Blackpool Pleasure Beach told off by watchdog for roadside advert that was 'too scary for children'

Blackpool Pleasure Beach has been rapped by the UK adverts watchdog for having a digital advert deemed “too scary for children”.

By Tim Gavell
Friday, 24th December 2021, 8:34 am

The Advertising Standards Agency said that the displays, for the Pleasure Beach’s suite of spooky attractions featuring live actors and rides at Halloween, were “likely to distress young children”.

The adverts which portrayed a white face covered in cracks, with blood-stained teeth, along with the words “Journey to Hell Freak Nights” could be seen by motorists near the Trafford Centre in Manchester.

The ASA received 29 complaints from offended families and individuals which made the case that it was inappropriate for children to see.

The Pleasure Beach's Journey to Hell event featured live actors dressed in horror costumes and rides

Some complainers said it was unsuitable for outdoor display because they believed that the image would be disturbing for adults.

However the ASA threw this complaint out.

The ASA said: “The face in the ad had a very pale appearance, with cracked skin and yellow eyes, and that its mouth was open, apparently shouting or screaming.

“There was blood around its mouth and its teeth were jagged, suggesting the character had recently bitten something, and overall it had a threatening expression.

Part of the image deemed too scary for children by the ASA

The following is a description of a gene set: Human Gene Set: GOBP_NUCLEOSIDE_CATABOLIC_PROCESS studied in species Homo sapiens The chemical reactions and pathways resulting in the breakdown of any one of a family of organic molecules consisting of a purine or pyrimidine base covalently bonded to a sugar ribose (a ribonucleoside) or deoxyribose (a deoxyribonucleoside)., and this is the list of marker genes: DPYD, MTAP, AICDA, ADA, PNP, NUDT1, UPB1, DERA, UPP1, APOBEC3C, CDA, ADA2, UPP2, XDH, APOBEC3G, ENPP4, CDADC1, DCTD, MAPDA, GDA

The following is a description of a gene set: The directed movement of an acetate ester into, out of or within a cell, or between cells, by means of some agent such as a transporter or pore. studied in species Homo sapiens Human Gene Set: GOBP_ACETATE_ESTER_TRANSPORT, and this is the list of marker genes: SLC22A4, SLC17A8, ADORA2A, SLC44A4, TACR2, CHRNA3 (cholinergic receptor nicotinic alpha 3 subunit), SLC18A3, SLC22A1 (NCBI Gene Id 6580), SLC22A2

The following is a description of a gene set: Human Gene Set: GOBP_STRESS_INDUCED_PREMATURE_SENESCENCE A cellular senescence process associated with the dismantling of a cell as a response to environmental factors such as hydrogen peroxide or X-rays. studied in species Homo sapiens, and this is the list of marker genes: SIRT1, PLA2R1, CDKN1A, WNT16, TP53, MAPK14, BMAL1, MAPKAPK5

“We considered that the image was likely to distress young children, particularly, but not only in combination with the text ‘Journey to Hell Freak Nights’.

“For those reasons, we considered that the poster was unsuitable for display in an untargeted medium where it was likely to be seen by young children.”

The Pleasure Beach said in its defence: “The ad was not targeted at children and due to the location, any children seeing it would have been accompanied by an adult and any viewing of the ad would have been brief.”

They also told the ASA that the ad was shown at Halloween, recognised within the UK as an annual event and participated in by a wide demographic range, at a time when similar images and themes were displayed in public and was no more likely to cause fear and distress than any other examples.

They added that there had been no intent to cause fear or distress and neither the image nor the wording of the ad offended the general public’s sensitivities.

The ASA said Blackpool Pleasure Beach had agreed not to show the ad again in that form.

A spokesman for the Pleasure Beach said: “Blackpool Pleasure Beach acknowledges the ASA’s ruling on our Journey to Hell outdoor advertising at the Trafford Centre and will follow their recommendations in the future.”

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